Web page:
September Fed Bets Jump to 1-in-3 From Zero as Yellen Speech Key

Dallas Fed's Kaplan: Rates Should Be Raised 'Patiently'
  • Two-year Treasury note yields poised to rise for second week
  • Probability of September rate hike ‘relatively low’: Pimco

Traders see one-in-three odds of higher U.S. interest rates next month as more Federal Reserve officials joined the chorus arguing the case for policy tightening before Chair Janet Yellen speaks Friday.

QuickTake The Fed Lifts Off, Barely

Implied probability in futures markets of 32 percent is double what it was two weeks ago, and up from zero after the U.K. voted to exit the European Union in June. Two-year Treasury yields, which are more sensitive than longer maturities to the monetary policy outlook, were poised to rise for a second week after Kansas City Fed President Esther George reiterated her call that higher rates are warranted, while Dallas Fed chief Robert Kaplan said “the case is strengthening” for another increase.

“Yellen will try to maintain the possibility that they could go in September,” said Martin van Vliet, an interest-rate strategist at ING Groep NV in Amsterdam. “At the same time, she will stress there is still a lot of risk out there, which in my view makes a September hike less likely and the market agrees - it is just one-in-three. It will be a tight balancing act.”

The two-year Treasury note yield climbed four basis points, or 0.04 percentage point, this week to 0.79 percent as of 6:50 a.m. in New York, according to Bloomberg Bond Trader data. The price of the 0.75 percent security due in August 2018 was 99 30/32. The spread between two- and 30-year yields closed Thursday at the narrowest since 2007.

The comments by George and Kaplan came after New York Fed chief William Dudley and his San Francisco counterpart John Williams signaled a rate increase could be on the table in coming months. Vice Chair Stanley Fischer said Sunday the U.S. economy is close to the central bank’s goals and he expects growth to pick up in the future.

“The probability of a September rate hike, we think is still relatively low,” Mike Amey, a London-based money manager at Pacific Investment Management Co., said in an interview on Bloomberg Television. “The last set of minutes were not particularly hawkish. So they’ve had the opportunity to take a more aggressive stance for September if they wanted to, but we do think there’s a decent chance they move before the end of the year.”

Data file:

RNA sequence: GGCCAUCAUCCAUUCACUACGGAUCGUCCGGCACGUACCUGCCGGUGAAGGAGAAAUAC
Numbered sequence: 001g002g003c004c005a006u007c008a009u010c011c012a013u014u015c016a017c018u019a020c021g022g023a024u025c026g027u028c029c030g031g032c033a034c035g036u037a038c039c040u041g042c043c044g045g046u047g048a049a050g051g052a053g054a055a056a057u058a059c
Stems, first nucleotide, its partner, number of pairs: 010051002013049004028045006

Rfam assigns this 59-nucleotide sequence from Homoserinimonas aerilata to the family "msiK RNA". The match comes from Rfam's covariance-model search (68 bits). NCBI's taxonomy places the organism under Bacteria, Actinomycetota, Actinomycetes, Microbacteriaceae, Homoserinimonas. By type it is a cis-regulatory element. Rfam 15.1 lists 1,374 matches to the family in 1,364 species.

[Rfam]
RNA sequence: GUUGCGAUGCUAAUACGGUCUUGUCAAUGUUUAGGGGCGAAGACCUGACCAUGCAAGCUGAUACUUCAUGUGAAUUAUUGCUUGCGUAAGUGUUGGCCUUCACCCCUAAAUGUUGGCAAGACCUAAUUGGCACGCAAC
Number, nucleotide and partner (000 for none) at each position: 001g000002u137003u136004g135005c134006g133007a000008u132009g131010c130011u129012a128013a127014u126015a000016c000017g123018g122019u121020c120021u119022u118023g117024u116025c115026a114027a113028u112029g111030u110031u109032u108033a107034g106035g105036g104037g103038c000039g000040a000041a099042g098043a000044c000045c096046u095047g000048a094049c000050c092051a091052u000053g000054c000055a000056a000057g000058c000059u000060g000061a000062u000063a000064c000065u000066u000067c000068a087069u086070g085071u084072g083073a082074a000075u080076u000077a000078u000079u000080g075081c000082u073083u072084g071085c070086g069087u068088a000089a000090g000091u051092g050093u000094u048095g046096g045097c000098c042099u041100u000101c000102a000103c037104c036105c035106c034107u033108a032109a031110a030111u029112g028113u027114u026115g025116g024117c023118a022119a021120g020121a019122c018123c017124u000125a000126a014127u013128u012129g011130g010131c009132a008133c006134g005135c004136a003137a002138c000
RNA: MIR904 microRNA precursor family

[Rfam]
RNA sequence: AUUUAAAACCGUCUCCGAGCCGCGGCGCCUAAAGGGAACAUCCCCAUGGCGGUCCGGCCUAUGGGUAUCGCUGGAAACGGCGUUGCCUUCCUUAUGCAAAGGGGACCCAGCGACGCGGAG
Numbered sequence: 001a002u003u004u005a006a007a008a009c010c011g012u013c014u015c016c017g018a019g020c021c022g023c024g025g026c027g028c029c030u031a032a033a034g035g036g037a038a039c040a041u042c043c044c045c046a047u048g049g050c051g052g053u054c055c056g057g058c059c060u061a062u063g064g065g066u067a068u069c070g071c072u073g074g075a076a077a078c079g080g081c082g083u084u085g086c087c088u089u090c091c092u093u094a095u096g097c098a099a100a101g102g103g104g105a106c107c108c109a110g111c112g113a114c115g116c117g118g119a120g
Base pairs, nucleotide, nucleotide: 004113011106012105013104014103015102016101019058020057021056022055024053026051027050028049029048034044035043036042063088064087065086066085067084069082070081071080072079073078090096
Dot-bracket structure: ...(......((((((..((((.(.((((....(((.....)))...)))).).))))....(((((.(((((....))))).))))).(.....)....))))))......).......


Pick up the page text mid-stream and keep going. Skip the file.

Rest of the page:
The chance U.S. policy makers will raise rates by year-end is 57 percent, up from 36 percent at the end of July, according to data compiled by Bloomberg based on fed fund futures.

Fed’s Toolkit

Yellen’s speech is scheduled for 10 a.m. New York time. The formal topic of her remarks -- “The Federal Reserve’s Monetary Policy Toolkit” -- implies a technical focus on the challenges facing the central bank in an era of tepid growth and low inflation. Investors will scrutinize any description of the economy in the chair’s first public comments since June that will clarify if the Fed remains on track to raise rates later this year. Its next meeting is Sept. 20-21.

Watch Next: Are Risk Assets Less Buoyant With a Hawkish Fed?

If Yellen continues the confident tone of some of her colleagues, “market expectations for a September rate increase will likely move up closer to 60 percent to 70 percent,” said Sean Keane, an Auckland-based analyst at Triple T Consulting and a former head of Asia-Pacific rates trading at Credit Suisse Group AG.

In the past decade, Jackson Hole has only been a “big market mover” in 2010, when then Fed chief Ben Bernanke signaled more quantitative easing, Bank of America Merrill Lynch strategists led by Michael Hartnett said in a note dated Aug. 24. Still, it has potential to cause volatility this year as markets have been pricing in a “dovish Fed” since February, they wrote.

Bank of America Corp.’s MOVE Index, which measures price swings in U.S. debt, climbed to the highest level in a month. It rose to 69.36 from an almost 20-month low of 63.34 on Aug. 10.

Yellen is “trying to tread this slightly tricky path where the Fed wants to hike rates but everyone else is going in the opposite direction,” Pimco’s Amey said.

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